Welcome to the first in a series of interviews with a myriad of persons who help us at Desert Mine Music achieve our full global potential.
Our first victim is Miles Watts, founder of the illustrious Milestone Films.
Milestone Films have made the groundbreaking music videos for the Sorry Kisses 'Sunstorms' and 'IOU Nothing' songs as well as the ultra lo-fi video classics such as 'Living A Lie' and 'Running Out'. They also managed to put make up on Nine Black Alps for their 'Vampire In The Sun' video as well as got them to mime in the same room as each other for 'Buy Nothing'.
And not only that, they conquered Edinburgh Film Festival in 2010 with their jawdropping action-comedy 'Crimefighters' feature film and managed to snare zombie-nerds worldwide with their cult-internet-hit 'Zomblogalypse'.
I caught up with Miles, sat him in a chair, put a melting wax candle in his hand, turned the spotlight on and ask him these questions:
1. What is the greatest mistake you have made whilst filming a music video?
I don't think I've ever made a huge mistake while filming apart from assuming sometimes that no lights, dolly track or sometimes even a tripod were necessary. I'm a big fan of handheld camera work but some of the shots I did in my earlier videos look like they were operated by an epileptic child. Also took me ages to learn how to export, compress and upload properly, I should've learned that earlier because you can undo hours of good work with shoddy technical knowledge.
2. Who would you least like to make a music video for?
Robbie Williams, I think. The first time he did one of those cheeky monkey smiles I'd probably get all violent and rage at him and his stupid monkey face.
3. If you had to speak in a foreign accent whilst making a film, which accent would you choose?
I frequently do speak in foreign accents while filming, and it's usually American, specifically Jack Nicholson, although Michael Caine seems to have taken over lately. Also a generic Eastern European accent surfaces occasionally, that I call Russian but I know deep down isn't.
4. What is the worst piece of advice you've ever been given in relation to making films?
'Be patient.' I have no patience. Also 'wait'. I don't want to wait, I want to make stuff soon after having the idea. If you don't make stuff it dies. That probably will change as I become a more meticulous, arthritic and slower filmmaker.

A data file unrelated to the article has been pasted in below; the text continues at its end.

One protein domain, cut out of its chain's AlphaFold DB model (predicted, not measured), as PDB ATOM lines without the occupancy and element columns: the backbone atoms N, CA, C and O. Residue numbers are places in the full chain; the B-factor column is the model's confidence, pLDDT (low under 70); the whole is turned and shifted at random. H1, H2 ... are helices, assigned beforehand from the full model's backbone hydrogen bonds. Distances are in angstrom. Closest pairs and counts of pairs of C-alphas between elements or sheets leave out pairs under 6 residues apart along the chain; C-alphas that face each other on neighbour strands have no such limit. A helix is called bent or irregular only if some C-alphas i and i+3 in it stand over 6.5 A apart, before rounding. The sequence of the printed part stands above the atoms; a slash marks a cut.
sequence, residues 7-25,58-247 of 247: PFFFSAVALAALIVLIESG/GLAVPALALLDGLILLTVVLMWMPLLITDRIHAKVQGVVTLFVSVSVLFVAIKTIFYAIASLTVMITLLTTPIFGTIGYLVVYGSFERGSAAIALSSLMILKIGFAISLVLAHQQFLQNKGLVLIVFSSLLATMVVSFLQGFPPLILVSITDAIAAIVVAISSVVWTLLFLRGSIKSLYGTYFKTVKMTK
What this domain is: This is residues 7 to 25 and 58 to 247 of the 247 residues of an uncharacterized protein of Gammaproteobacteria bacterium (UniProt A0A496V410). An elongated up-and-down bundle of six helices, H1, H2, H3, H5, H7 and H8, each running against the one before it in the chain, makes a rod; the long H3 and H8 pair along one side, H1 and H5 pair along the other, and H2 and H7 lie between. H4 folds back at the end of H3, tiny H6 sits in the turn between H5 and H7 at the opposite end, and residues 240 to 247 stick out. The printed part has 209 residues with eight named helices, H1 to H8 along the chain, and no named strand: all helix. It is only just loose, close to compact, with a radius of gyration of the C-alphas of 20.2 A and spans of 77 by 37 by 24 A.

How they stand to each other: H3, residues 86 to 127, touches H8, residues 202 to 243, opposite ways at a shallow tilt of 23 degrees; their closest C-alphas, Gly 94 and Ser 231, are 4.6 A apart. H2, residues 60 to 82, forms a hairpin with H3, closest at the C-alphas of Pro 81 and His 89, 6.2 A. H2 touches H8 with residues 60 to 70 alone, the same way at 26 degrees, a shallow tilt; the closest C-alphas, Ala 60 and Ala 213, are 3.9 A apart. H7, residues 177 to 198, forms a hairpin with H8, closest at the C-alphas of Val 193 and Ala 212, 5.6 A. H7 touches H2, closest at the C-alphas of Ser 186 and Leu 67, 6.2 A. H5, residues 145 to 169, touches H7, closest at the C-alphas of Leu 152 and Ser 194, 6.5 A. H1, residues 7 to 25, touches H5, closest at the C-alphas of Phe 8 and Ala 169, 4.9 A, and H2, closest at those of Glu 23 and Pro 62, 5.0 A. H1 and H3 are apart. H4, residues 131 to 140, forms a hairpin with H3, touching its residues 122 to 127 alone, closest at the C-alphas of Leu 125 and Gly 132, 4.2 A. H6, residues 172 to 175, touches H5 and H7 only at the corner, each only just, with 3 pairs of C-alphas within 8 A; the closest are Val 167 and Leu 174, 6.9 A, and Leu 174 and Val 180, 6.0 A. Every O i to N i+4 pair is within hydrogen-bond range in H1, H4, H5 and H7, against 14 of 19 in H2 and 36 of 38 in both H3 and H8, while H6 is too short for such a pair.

5. Which is your favourite eye to use whilst making films?
I like to use both eyes because you can't rely on just the one, it might miss something the other one sees.
6. Would you rather film nothing whilst having film in the camera, or film something but have no film in the camera?
I'd rather film nothing while having film in, because at least then I could take it home and edit together a whole bunch of nothing, whereas if something amazing happened and I missed it, I would feel like a big juicy failure.
7. What is the worst music video, OF ALL TIME?
That one about Jesus being your mate, sung by that bunch of 70s freaky people. I don't know, that might also be the best music video of all time.
8. What is the worst review of your work that you've had?
Right after the Edinburgh Film Fest last year, someone posted the snarkiest review saying they didn't like ANYTHING about CrimeFighters. That kind of tipped me off that they probably weren't the kind of person I made the film for.
9. Would you rather someone tell you to 'get a real job' or say 'yeah I really like your work, it looks like Hollyoaks'?
The first one, because someone who would tell me to 'get a real job' is most likely someone who has a job they hate, and somehow feel cheated. Like, people who work on Hollyoaks.
10. If you had to dissuade somebody from hiring you to make a film, what faults of yours would you foreground?
If there are biscuits on set I will eat them all, with no regard to anyone else's biscuit needs. Those biscuits are going in my mouth, screw you.